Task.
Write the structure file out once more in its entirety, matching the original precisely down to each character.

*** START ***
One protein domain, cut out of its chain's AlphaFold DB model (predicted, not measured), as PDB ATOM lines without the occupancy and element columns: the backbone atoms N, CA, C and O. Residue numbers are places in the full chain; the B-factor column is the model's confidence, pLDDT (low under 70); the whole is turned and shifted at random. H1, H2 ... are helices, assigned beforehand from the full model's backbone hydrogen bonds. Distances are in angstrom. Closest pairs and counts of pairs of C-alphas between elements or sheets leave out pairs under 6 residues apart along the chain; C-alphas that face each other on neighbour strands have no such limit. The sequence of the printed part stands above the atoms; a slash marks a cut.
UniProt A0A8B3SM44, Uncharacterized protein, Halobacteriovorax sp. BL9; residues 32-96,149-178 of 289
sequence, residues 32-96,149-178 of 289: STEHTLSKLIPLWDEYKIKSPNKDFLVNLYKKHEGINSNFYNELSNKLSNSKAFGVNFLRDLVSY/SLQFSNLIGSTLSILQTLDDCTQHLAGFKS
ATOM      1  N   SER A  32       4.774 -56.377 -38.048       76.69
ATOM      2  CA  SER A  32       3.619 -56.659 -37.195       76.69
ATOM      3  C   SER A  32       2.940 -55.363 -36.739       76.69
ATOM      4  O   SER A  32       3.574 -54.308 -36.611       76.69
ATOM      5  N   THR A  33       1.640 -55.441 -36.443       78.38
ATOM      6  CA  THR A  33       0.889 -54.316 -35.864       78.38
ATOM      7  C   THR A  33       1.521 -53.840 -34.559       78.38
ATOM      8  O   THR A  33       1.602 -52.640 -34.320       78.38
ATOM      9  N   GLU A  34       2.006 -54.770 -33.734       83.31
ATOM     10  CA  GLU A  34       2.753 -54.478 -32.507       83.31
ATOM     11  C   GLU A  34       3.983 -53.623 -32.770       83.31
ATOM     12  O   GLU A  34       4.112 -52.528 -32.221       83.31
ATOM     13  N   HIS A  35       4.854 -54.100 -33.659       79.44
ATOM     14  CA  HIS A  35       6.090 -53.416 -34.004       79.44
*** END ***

One protein domain, cut out of its chain's AlphaFold DB model (predicted, not measured), as PDB ATOM lines without the occupancy and element columns: the backbone atoms N, CA, C and O. Residue numbers are places in the full chain; the B-factor column is the model's confidence, pLDDT (low under 70); the whole is turned and shifted at random. H1, H2 ... are helices, assigned beforehand from the full model's backbone hydrogen bonds. Distances are in angstrom. Closest pairs and counts of pairs of C-alphas between elements or sheets leave out pairs under 6 residues apart along the chain; C-alphas that face each other on neighbour strands have no such limit. The sequence of the printed part stands above the atoms; a slash marks a cut.
UniProt A0A8B3SM44, Uncharacterized protein, Halobacteriovorax sp. BL9; residues 32-96,149-178 of 289
sequence, residues 32-96,149-178 of 289: STEHTLSKLIPLWDEYKIKSPNKDFLVNLYKKHEGINSNFYNELSNKLSNSKAFGVNFLRDLVSY/SLQFSNLIGSTLSILQTLDDCTQHLAGFKS
ATOM      1  N   SER A  32       4.774 -56.377 -38.048       76.69
ATOM      2  CA  SER A  32       3.619 -56.659 -37.195       76.69
ATOM      3  C   SER A  32       2.940 -55.363 -36.739       76.69
ATOM      4  O   SER A  32       3.574 -54.308 -36.611       76.69
ATOM      5  N   THR A  33       1.640 -55.441 -36.443       78.38
ATOM      6  CA  THR A  33       0.889 -54.316 -35.864       78.38
ATOM      7  C   THR A  33       1.521 -53.840 -34.559       78.38
ATOM      8  O   THR A  33       1.602 -52.640 -34.320       78.38
ATOM      9  N   GLU A  34       2.006 -54.770 -33.734       83.31
ATOM     10  CA  GLU A  34       2.753 -54.478 -32.507       83.31
ATOM     11  C   GLU A  34       3.983 -53.623 -32.770       83.31
ATOM     12  O   GLU A  34       4.112 -52.528 -32.221       83.31
ATOM     13  N   HIS A  35       4.854 -54.100 -33.659       79.44
ATOM     14  CA  HIS A  35       6.090 -53.416 -34.004       79.44